Skoda Karoq Review
Stylish, well-equipped, and clever, the Skoda Karoq is another appealing car in the ever-expanding mid-size SUV market.
Strengths & weaknesses
- Great levels of equipment
- Spacious and flexible throughout
- Unexciting to drive
- Loud under hard acceleration
- Maybe more money than you’d want to pay for a Skoda
If you’re not sure what a medium-ish crossover is, it’s basically a car that combines the best bits of a conventional family hatchback and the off-road-ruggedness of a four-wheel drive without any of the drawbacks. This makes it ideal for anyone who likes the idea of a chunky-looking offroader that is as easy to drive as a smaller car, with the fuel economy to match, but still gives you that coveted higher driving position.
So, onto the Karoq. We're confident in saying that it's the best around at the moment. Where most crossovers will tick the comfort, practicality and drivability boxes, the Karoq does it much more emphatically.
For starters, it replaced the Skoda Yeti, which itself was a well loved car among its owners - incidentally, it recently came in second place in the Auto Express Driver Power survey. So the Karoq has big boots to fill, and it does that with aplomb.
Those familiar with Skoda’s current line up will see that the shape of the Karoq falls much in line with its bigger brother, the Kodiaq, and if you head to a showroom there's not much other than size to tell them apart.
The Skoda Karoq is not avant-garde in terms of its looks, but with big wheels and the right colour, it looks right at home among the more expensive cars in this segment. It has some sharp creases towards the rear, but from its side profile you’d be forgiven for thinking it was a Seat Ateca, a car which it shares many mechanical bits with.
Let’s get inside though, where it really shines.
In the rear there’s room for adults, even if the driver is six-feet tall and the person behind them is a similar height. Other features include a 12V socket, so the kids can charge their various electricals, picnic tables and cup holders which can be used in place of a vacant and folded centre seat.
Speaking of seats, our test car has Varioflex seating. These come with the mid (SE L) and top spec (Edition) as standard, and can be specified on the SE cars too. With this, all three seats are able to be individually positioned, so that every passenger can find their own comfort.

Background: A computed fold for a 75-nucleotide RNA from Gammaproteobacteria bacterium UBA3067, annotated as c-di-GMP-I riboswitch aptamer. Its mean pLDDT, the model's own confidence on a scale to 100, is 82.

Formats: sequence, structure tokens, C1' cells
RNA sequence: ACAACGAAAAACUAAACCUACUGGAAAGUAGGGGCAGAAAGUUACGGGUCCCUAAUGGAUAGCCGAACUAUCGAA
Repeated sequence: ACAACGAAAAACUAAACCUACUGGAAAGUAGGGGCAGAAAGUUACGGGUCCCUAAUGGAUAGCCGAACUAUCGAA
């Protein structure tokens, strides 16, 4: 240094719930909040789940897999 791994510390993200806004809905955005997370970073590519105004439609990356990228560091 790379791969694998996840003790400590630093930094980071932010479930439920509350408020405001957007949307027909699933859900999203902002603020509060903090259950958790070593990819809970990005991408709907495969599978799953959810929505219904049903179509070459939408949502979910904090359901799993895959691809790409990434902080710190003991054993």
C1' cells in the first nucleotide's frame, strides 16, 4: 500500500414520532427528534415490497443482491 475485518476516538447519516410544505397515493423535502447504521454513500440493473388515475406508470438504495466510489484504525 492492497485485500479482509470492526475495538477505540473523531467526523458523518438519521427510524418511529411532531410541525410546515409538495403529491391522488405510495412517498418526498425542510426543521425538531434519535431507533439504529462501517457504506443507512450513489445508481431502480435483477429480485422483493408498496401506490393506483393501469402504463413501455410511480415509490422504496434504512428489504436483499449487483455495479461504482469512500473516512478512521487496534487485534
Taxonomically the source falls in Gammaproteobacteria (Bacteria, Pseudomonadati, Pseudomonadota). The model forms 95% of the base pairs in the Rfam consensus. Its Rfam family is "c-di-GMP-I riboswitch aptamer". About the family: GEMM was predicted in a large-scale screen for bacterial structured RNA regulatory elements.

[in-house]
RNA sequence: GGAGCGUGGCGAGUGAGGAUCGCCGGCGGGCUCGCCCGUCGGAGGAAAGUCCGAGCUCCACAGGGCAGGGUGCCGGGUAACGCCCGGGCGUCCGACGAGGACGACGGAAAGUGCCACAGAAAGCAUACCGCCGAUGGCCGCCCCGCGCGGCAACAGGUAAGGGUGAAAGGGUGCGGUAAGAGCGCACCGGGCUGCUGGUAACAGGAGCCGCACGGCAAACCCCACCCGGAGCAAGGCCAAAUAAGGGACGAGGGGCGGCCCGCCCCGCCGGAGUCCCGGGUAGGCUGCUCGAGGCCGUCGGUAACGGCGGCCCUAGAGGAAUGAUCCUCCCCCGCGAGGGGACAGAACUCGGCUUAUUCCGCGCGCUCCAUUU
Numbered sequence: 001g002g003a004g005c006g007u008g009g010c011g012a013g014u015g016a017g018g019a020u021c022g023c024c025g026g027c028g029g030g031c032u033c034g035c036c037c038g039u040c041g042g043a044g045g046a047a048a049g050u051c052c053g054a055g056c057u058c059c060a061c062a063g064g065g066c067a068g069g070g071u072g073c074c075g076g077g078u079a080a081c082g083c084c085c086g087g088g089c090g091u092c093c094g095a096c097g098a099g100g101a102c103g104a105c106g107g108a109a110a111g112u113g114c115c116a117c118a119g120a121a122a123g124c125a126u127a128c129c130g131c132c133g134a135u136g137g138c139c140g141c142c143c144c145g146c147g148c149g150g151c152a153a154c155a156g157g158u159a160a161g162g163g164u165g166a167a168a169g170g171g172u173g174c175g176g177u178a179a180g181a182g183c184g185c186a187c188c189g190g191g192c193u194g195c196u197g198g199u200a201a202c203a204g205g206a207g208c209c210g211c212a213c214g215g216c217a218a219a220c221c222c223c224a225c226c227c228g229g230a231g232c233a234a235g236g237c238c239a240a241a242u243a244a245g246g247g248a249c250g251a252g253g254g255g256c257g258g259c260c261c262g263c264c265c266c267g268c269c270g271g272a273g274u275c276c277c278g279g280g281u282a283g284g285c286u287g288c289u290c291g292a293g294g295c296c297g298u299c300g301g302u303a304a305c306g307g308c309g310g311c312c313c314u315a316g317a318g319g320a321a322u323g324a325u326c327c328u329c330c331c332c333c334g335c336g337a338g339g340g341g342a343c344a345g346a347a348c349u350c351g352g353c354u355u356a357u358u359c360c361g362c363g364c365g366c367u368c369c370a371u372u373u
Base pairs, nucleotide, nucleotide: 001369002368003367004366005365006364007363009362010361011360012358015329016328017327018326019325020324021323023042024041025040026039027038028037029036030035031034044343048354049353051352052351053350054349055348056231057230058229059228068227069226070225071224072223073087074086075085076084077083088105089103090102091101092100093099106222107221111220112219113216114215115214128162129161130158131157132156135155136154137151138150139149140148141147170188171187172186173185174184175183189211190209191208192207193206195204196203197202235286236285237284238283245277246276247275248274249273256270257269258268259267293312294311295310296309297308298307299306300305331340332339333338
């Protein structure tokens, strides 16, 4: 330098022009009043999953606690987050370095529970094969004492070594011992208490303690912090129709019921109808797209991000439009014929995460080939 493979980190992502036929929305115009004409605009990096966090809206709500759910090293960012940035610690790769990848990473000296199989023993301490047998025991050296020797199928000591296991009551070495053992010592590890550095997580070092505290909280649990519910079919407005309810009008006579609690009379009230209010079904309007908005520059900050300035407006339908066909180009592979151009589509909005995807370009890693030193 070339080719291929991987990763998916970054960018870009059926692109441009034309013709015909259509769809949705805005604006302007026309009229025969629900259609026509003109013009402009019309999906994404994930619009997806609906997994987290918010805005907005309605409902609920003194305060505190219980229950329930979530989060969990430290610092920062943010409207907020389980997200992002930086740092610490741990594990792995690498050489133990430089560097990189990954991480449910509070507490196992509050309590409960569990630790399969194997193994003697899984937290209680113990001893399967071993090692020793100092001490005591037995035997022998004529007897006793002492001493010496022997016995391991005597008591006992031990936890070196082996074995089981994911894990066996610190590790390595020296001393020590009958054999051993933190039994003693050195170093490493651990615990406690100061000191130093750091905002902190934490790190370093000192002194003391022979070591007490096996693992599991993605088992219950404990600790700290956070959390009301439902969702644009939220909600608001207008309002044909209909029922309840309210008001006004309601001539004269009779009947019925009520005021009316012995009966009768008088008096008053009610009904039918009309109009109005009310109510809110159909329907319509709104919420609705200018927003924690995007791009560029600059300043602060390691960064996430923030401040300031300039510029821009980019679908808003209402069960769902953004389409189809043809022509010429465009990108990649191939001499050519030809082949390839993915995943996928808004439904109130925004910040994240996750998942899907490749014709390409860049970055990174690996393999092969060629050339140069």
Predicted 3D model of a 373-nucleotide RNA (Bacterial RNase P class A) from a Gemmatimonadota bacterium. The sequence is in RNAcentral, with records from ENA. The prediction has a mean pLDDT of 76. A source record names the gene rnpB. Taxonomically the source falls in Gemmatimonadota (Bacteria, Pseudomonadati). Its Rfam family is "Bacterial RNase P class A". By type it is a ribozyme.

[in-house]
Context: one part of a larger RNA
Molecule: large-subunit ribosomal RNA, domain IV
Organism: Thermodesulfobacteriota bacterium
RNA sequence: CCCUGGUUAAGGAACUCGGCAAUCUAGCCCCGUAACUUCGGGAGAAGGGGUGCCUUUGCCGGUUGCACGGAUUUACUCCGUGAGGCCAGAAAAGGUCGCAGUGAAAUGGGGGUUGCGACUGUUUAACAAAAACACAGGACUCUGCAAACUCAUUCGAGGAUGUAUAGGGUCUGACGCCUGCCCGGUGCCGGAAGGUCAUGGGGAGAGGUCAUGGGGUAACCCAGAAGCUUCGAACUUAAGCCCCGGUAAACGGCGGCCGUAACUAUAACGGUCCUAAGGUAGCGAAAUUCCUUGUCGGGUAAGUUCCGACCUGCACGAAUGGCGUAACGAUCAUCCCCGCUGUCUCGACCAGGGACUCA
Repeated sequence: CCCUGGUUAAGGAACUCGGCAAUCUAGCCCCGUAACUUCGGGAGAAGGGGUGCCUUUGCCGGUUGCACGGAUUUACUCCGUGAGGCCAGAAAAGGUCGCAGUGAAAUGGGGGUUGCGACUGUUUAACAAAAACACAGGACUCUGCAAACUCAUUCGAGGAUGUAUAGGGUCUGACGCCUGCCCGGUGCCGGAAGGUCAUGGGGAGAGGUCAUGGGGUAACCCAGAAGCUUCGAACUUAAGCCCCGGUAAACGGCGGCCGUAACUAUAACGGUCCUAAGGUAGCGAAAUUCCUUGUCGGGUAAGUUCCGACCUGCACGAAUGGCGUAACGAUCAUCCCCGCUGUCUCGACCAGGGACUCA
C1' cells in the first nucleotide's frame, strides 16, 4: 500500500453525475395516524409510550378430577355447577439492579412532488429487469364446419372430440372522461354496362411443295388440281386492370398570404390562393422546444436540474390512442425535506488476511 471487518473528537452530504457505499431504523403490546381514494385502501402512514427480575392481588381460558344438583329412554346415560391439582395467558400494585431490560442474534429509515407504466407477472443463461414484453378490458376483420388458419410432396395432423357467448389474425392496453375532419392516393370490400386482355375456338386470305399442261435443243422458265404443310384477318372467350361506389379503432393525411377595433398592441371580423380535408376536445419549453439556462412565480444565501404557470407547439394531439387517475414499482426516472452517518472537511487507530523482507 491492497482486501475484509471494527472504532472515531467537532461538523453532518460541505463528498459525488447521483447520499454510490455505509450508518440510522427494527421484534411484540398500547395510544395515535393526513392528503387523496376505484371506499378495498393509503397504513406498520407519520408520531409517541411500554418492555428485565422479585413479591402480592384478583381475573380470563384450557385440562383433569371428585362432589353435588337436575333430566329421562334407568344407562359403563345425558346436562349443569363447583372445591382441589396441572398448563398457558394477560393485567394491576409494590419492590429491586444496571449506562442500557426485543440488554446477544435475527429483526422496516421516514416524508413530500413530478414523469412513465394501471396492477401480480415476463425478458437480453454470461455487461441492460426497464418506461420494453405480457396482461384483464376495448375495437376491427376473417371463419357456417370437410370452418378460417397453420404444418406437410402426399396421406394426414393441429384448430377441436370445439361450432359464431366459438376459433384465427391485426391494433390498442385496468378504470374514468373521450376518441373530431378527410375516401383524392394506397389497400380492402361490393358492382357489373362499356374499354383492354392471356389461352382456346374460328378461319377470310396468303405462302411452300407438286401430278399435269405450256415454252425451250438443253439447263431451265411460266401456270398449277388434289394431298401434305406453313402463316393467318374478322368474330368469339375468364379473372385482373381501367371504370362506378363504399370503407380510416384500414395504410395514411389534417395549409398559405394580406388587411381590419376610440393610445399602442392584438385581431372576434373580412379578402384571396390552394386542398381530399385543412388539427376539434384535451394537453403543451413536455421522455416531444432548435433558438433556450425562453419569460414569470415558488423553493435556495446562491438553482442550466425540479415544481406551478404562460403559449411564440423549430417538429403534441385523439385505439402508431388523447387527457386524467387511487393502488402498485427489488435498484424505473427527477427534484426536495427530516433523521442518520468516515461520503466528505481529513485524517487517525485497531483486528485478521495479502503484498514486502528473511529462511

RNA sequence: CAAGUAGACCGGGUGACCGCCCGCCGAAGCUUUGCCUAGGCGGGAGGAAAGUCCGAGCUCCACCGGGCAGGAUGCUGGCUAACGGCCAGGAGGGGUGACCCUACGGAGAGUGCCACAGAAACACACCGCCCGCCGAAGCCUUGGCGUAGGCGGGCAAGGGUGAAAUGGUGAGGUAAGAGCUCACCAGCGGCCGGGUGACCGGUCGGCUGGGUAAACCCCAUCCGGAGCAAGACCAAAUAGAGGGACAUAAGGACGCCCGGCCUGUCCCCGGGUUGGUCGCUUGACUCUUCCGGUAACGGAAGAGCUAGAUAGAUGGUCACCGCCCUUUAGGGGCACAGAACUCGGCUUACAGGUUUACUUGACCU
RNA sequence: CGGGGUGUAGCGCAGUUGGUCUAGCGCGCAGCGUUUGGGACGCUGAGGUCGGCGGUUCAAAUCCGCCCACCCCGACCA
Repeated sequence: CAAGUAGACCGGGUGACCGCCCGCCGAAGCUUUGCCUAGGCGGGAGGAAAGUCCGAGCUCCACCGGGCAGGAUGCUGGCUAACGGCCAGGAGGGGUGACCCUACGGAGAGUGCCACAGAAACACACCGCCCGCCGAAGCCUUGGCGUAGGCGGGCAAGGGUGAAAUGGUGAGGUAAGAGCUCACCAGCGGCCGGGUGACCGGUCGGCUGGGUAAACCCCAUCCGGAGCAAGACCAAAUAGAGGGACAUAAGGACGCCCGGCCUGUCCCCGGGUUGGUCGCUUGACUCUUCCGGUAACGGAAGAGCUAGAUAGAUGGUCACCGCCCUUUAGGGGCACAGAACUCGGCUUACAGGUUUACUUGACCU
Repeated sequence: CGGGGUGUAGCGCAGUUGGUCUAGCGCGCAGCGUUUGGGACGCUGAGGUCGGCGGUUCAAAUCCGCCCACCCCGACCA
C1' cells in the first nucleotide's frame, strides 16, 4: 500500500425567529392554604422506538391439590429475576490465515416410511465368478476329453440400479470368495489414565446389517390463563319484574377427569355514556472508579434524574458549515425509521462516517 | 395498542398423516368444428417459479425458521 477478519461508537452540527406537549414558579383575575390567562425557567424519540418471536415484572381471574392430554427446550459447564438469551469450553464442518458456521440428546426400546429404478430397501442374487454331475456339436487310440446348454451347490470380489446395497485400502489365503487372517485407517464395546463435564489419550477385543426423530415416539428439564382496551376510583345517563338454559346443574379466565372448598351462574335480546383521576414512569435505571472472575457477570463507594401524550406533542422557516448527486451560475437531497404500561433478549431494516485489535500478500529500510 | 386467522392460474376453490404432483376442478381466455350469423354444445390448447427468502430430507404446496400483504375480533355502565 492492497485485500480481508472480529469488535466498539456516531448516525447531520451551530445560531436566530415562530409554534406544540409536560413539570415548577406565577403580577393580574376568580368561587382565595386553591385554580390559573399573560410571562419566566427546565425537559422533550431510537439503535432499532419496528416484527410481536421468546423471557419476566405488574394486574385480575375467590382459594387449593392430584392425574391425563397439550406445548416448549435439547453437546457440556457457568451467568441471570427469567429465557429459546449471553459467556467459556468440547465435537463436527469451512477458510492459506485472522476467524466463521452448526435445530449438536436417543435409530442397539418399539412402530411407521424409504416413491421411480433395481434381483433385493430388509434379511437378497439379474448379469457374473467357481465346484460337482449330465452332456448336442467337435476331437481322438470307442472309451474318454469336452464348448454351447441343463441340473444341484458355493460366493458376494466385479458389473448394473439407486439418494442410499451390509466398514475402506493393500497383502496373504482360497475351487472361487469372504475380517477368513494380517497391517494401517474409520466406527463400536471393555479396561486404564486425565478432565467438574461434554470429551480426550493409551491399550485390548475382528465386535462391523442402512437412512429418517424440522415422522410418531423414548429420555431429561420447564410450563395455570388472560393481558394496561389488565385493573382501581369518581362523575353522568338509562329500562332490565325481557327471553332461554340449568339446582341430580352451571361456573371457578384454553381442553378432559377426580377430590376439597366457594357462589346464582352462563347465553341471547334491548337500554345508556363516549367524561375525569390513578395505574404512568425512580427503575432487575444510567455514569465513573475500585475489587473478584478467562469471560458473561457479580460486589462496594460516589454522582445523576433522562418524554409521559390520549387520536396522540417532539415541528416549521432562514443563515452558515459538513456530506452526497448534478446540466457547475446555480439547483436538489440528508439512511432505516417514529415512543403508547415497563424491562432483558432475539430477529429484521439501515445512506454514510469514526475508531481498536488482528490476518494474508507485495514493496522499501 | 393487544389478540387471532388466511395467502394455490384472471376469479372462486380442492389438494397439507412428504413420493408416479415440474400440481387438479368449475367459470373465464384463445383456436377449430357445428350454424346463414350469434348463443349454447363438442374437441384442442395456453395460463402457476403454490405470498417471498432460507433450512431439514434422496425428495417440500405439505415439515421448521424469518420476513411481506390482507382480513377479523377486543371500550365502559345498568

Further back, the boot includes a number of helpful touches including netting to tie things down, hooks to, well hook things on, and another 12 volt socket. Those Varioflex seats mean that the seats can be folded down, folded up, or taken out entirely to allow for varying amounts of luggage space if required. It's a class leading level of flexibility and, with the seats out, the boot dimensions are more akin to that of a small van than a mid-sized family car.
The cabin is spacious and functional. Overall quality is good and definitely gives off an upmarket feel. The 9.1-inch touchscreen is responsive and easy to use, and can link with Android and Apple smartphones.
Another nice touch is the addition of a little rubbish bin inside of the door bin of the drivers’ side. Just enough storage for a few apple cores or chicken wings or other greasy goodies you don’t want actually touching the interior.
Point your eyes slightly to the left of that door bin, and on high trim models, you’ll find the engine start button, which also adds to that feeling that you're sat inside a much more expensive car.
Once you are underway, the car is incredibly easy to drive. The manual, six-speed gearbox has a light clutch that won’t cause any headaches. Our test car had the ultra-smooth DSG automatic gearbox fitted, which made it even easier to manage, and even more comfortable to sit in. The automatic can be ever so slightly hesitant while accelerating away quickly though, so be aware if you're after a sharp get away.